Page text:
In case where the elastic member 52 is made of rubber or a sponge, the suspension mechanism 50 can be made light in weight and easy to handle. As the material of the elastic member 52, preferably, there may be used high molecular material such as fluorine-system material or Teflon-system material which is compatible with the traction oil.

The member 51 to be contacted with the ball 22, preferably, may be formed of wear-resistant material. In case where the whole of the retainer 24C is formed of wear-resistant material, it is difficult to machine the retainer 24C. However, in case where only the member 51 to be contacted with the ball 22 is formed of wear-resistant material, it is possible to facilitate the machining of the retainer 24C.

In the present power roller bearing 18C, due to the above-mentioned orbital speed differences between the balls 22, the balls 22 are allowed to move in directions shown by the arrow marks Q1, Q2 in FIG. 6. The movements of the balls 22 due to the orbital speed differences are absorbed by the suspension mechanisms 50.

As shown in FIG. 8, in the suspension mechanism 50, a pair of members 51 to be contacted with the ball 22 are structured so as to be able to embrace the ball 22 between them and, therefore, the ball 22 can be inserted inside the pair of members 51 and also can be taken out of them. That is, in a state where the ball 22 is inserted into the pocket 26, the ball 22 is held by the suspension mechanisms 50. Employment of the thus structured suspension mechanisms 50 not only can enhance the assembling efficiency of the power roller bearing 18C but also can omit the caulking step to thereby reduce the cost of the power roller bearing 18C.

By the way, in enforcing the invention, of course, the composing elements of the invention, such as the inner ring and outer ring forming the power roller bearing, the shape of the retainer including the pockets, and the concrete examples of the elastic materials can be changed variously without departing from the gist of the invention.

According to the invention, when the power roller rotates, even in case where there are generated orbital speed differences between the respective balls held by the retainer, the respective balls are allowed to roll at positions shifted from their respective equi-distant positions. This can restrict slippage between the balls and rolling surfaces, which in turn can prevent the efficiency of the toroidal-type continuously variable transmission from being lowered. Also, when compared with the conventional metal-made retainer, the reactive forces that are given to the balls from the present retainer when they are contacted with each other are small and also the contact loads are small, thereby being able to restrict the wear of the retainer and balls.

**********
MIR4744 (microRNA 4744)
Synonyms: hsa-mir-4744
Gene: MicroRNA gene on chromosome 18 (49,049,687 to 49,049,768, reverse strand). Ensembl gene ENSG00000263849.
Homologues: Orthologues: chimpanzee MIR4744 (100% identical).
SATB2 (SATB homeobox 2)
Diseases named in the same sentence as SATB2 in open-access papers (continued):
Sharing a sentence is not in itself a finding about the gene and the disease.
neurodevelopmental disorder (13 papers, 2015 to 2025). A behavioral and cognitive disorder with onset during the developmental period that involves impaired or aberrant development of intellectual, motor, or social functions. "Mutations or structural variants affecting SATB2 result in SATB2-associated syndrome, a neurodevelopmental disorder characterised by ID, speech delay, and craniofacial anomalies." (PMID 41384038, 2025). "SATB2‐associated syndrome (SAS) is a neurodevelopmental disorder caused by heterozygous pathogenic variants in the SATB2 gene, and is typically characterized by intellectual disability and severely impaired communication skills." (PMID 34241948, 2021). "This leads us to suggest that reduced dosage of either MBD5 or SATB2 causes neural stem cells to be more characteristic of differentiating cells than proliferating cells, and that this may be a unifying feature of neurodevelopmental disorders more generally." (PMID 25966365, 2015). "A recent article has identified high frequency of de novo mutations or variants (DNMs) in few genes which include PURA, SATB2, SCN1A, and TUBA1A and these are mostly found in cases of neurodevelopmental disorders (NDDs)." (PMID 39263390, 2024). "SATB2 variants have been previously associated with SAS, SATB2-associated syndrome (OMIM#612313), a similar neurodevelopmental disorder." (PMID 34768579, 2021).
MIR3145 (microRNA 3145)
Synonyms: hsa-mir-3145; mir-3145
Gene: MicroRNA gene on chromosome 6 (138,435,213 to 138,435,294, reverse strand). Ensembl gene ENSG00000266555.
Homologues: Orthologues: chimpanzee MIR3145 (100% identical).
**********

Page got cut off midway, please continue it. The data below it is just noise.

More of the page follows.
Also, according to the invention, when assembling the power roller bearing, the balls can be easily inserted into their associated pockets, while the retainer itself is able to prevent the inserted balls from slipping out of the pockets. According to the invention, there is eliminated the need for execution of time-and-labor taking machining operation, such as an operation to caulk a portion of the retainer after the balls are inserted into the pockets, which makes it possible to simplify the assembling process of the power roller bearing.

Further, according to the invention, in the high load area, the orbital speed differences between the balls can be absorbed; and, in the low load area, there can be restricted the vibrations of the retainer that are caused by clearances existing between the balls and pockets.

Patent Citations
Cited PatentFiling datePublication dateApplicantTitle
US5391126Jul 22, 1993Feb 21, 1995Nsk Ltd.Toroidal type continuously variable transmission
US6083137Sep 22, 1998Jul 4, 2000Nsk Ltd.Power roller bearing for troidal type continuous variable transmission system
US6368245Apr 10, 2000Apr 9, 2002Nsk Ltd.Toroidal-type continuously variable transmission
JP2000220711A Title not available
JP2001004003A Title not available
JP2001050360A Title not available
JP2001187951A Title not available
JP2001193813A Title not available
JP2001254792A Title not available
JP2002070974A Title not available
JPH0616753A Title not available
JPH0942403A Title not available
JPH10141462A Title not available
JPH10246301A Title not available
JPH11118011A Title not available
Referenced by
Citing PatentFiling datePublication dateApplicantTitle
US7077023 *Aug 21, 2003Jul 18, 2006Nissan Motor Co., Ltd.Toroidal continuously variable transmission
US7104919 *Aug 28, 2003Sep 12, 2006Nsk Ltd.Toroidal-type continuously variable transmission
US20040087412 *Aug 21, 2003May 6, 2004Nissan Motor Co., Ltd.Toroidal continuously variable transmission
US20040102285 *Aug 28, 2003May 27, 2004Nsk Ltd.Toroidal-type continuously variable transmission
Classifications
U.S. Classification384/614, 476/40
International ClassificationF16C19/10, F16C33/38, F16C33/44, F16C19/16, F16H15/38
Cooperative ClassificationF16C33/3831, F16H15/38, F16C19/10, F16C33/3856
European ClassificationF16C33/38M1P, F16C33/38H, F16C19/10, F16H15/38, F16C33/44
Legal Events
DateCodeEventDescription
Oct 3, 2002ASAssignment
Owner name: NISK LTD., JAPAN
Free format text: ASSIGNMENT OF ASSIGNORS INTEREST;ASSIGNORS:KATO, HIROSHI;MACHIDA, HISASHI;SHIMIZUYA, MASAYOSHI;REEL/FRAME:013369/0830
Effective date: 20020930
Nov 19, 2007FPAYFee payment
Year of fee payment: 4
Nov 16, 2011FPAYFee payment
Year of fee payment: 8